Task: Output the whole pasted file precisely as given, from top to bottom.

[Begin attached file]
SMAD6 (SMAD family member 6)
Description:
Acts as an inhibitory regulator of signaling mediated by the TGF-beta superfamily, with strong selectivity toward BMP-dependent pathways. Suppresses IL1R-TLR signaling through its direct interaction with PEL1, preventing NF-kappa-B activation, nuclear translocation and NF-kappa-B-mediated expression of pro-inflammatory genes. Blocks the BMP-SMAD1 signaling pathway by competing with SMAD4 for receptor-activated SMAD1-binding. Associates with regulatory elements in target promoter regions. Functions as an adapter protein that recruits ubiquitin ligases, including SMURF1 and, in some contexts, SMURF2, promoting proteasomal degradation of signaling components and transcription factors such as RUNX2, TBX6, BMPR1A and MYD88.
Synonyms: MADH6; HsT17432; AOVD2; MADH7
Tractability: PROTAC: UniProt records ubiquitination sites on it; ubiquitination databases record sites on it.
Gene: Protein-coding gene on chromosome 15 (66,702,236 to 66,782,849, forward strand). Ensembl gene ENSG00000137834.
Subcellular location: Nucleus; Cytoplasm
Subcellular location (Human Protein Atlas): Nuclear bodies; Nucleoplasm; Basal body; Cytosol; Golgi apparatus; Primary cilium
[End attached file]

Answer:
SMAD6 (SMAD family member 6)
Description:
Acts as an inhibitory regulator of signaling mediated by the TGF-beta superfamily, with strong selectivity toward BMP-dependent pathways. Suppresses IL1R-TLR signaling through its direct interaction with PEL1, preventing NF-kappa-B activation, nuclear translocation and NF-kappa-B-mediated expression of pro-inflammatory genes. Blocks the BMP-SMAD1 signaling pathway by competing with SMAD4 for receptor-activated SMAD1-binding. Associates with regulatory elements in target promoter regions. Functions as an adapter protein that recruits ubiquitin ligases, including SMURF1 and, in some contexts, SMURF2, promoting proteasomal degradation of signaling components and transcription factors such as RUNX2, TBX6, BMPR1A and MYD88.
Synonyms: MADH6; HsT17432; AOVD2; MADH7
Tractability: PROTAC: UniProt records ubiquitination sites on it; ubiquitination databases record sites on it.
Gene: Protein-coding gene on chromosome 15 (66,702,236 to 66,782,849, forward strand). Ensembl gene ENSG00000137834.
Subcellular location: Nucleus; Cytoplasm
Subcellular location (Human Protein Atlas): Nuclear bodies; Nucleoplasm; Basal body; Cytosol; Golgi apparatus; Primary cilium